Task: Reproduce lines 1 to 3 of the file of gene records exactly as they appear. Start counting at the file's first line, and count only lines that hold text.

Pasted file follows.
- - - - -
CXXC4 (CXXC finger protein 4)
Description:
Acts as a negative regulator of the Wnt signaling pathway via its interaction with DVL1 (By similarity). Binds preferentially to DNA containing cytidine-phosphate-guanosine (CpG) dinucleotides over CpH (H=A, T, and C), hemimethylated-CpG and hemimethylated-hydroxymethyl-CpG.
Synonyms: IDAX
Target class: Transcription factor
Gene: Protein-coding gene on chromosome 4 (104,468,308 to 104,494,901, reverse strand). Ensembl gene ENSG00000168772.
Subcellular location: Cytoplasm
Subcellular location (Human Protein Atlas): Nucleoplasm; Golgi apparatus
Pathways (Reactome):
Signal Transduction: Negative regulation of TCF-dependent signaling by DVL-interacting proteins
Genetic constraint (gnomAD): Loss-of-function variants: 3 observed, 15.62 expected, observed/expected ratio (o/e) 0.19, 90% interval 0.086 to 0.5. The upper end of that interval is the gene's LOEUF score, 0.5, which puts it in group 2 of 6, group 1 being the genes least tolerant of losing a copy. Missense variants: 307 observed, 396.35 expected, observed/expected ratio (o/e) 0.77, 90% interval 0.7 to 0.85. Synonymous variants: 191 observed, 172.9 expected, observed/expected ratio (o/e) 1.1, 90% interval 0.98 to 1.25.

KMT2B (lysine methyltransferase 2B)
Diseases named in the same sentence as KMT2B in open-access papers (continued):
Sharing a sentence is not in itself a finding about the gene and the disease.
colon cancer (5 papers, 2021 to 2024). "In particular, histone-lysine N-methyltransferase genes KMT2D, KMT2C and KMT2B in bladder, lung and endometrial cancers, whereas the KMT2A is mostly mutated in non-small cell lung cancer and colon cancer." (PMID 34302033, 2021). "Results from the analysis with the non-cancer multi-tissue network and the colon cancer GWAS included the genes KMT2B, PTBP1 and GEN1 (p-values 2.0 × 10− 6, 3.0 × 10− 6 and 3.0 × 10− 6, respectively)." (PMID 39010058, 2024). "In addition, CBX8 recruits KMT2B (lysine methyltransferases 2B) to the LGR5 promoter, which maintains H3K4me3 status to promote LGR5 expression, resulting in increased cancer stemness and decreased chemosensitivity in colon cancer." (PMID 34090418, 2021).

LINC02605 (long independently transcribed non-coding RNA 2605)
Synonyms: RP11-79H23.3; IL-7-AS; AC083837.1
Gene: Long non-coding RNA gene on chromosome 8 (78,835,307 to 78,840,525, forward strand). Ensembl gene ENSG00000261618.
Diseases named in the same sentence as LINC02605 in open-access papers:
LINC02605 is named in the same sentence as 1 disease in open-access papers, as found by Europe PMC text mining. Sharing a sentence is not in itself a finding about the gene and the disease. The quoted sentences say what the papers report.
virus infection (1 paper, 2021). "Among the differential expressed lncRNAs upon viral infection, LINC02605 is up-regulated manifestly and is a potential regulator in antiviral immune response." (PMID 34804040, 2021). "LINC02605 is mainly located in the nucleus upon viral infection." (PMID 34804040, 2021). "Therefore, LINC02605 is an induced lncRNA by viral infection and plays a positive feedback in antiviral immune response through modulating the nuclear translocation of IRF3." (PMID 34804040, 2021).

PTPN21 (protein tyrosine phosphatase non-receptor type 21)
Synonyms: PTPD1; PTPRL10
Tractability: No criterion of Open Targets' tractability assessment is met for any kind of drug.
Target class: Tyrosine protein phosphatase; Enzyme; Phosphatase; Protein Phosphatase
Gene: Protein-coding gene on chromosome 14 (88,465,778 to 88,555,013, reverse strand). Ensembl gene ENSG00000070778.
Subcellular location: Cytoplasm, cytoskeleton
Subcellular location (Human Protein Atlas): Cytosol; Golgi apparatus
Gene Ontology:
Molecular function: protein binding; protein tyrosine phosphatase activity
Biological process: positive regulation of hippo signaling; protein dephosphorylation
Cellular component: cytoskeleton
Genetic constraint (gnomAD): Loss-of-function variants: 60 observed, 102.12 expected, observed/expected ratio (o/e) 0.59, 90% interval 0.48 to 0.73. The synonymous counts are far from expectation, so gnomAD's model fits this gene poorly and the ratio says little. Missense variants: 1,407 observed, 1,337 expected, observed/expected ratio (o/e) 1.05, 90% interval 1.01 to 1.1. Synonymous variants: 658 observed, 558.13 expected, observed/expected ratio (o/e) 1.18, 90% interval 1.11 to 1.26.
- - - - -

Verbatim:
CXXC4 (CXXC finger protein 4)
Description:
Acts as a negative regulator of the Wnt signaling pathway via its interaction with DVL1 (By similarity). Binds preferentially to DNA containing cytidine-phosphate-guanosine (CpG) dinucleotides over CpH (H=A, T, and C), hemimethylated-CpG and hemimethylated-hydroxymethyl-CpG.